Upfront

When someone is sent to prison or jail, their family and friends suffer, too, says Daniel Kruger, PhD, a psychologist at the Prevention Research Center at University of Michigan's School of Public Health.

"We see much higher levels of stress and much higher levels of depression symptoms amongst those who know somebody who's incarcerated," he says, adding that conclusion holds true even when researchers controlled for risk factors such as smoking, drinking, exercise and education level.

The finding is particularly significant because the United States has one of the highest incarceration rates in the world, with about one out of 100 adults in prison or jail at any given time, according to a report released by the Pew Center on the States One in 100: Behind Bars in America 2008.

The idea of looking into how incarceration affects inmates' friends and family originated from community members who belong to the research center's advisory panel, who argued that incarceration rates were adversely and disproportionately affecting the African-American community.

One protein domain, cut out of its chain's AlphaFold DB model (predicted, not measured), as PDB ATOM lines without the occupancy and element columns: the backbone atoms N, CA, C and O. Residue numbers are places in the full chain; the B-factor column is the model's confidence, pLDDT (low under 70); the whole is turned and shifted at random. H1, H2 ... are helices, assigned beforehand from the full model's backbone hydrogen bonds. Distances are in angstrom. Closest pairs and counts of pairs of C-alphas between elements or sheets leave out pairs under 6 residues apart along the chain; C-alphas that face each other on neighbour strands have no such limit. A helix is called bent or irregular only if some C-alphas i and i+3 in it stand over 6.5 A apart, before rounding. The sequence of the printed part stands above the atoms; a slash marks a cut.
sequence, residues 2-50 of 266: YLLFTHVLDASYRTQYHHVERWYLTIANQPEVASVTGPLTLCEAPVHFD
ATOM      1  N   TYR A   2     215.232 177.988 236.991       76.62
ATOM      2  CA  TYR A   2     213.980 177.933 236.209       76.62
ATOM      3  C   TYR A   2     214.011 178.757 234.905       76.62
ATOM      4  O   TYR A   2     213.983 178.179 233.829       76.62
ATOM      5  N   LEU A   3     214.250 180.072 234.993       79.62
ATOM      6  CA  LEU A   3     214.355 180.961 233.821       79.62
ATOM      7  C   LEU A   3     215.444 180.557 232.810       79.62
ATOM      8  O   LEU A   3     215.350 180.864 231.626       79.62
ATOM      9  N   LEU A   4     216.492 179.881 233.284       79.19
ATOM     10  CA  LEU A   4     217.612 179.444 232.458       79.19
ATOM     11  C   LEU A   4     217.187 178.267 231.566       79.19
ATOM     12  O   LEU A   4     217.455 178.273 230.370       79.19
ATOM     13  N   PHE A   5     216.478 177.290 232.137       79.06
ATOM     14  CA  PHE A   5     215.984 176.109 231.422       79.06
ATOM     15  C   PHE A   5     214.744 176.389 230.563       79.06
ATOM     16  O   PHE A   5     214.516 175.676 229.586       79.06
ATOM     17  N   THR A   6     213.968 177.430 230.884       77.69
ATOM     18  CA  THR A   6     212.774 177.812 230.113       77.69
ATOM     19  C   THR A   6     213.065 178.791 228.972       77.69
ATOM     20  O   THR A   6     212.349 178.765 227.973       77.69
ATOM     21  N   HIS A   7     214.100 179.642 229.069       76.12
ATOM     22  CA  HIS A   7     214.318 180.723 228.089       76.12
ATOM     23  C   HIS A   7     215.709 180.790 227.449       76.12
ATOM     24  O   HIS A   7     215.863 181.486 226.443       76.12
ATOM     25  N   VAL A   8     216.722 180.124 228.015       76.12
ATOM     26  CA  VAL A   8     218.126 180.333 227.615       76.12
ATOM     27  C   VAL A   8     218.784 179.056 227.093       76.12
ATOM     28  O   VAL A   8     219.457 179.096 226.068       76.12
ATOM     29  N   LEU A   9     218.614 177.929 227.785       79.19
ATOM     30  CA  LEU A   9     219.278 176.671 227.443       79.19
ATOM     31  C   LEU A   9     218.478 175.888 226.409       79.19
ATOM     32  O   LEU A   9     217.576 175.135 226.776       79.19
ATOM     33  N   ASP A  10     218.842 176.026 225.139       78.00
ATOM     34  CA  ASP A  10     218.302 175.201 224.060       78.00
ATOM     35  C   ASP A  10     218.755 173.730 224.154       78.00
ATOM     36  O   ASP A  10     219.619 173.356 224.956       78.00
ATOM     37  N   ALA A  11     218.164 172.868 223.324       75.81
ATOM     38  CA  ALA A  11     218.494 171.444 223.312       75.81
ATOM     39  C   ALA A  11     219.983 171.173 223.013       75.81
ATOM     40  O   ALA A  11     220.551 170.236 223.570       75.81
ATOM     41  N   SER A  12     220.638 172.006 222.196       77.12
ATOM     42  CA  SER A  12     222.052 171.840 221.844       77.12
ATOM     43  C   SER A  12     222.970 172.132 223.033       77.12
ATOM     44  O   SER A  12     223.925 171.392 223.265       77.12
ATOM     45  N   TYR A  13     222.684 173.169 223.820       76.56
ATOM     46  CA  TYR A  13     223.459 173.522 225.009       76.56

The study confirmed their hunch, finding that 49 percent of African-American participants reported knowing someone incarcerated, compared with 20 percent for whites.

The research showed the closer a person felt, the worse the outcome in physical and mental health. The link to poorer health might arise from the missing financial and social support, and the emotional toll caused by worrying about an incarcerated friend or family member, Kruger says.

"That could be extremely stressful, going to sleep at night and not knowing whether a loved one is safe," he says.

In Kruger's view, the results bolster the case for reforming the criminal justice system, and focusing on rehabilitation, not punishment, for non-violent offenders.

—C. Munsey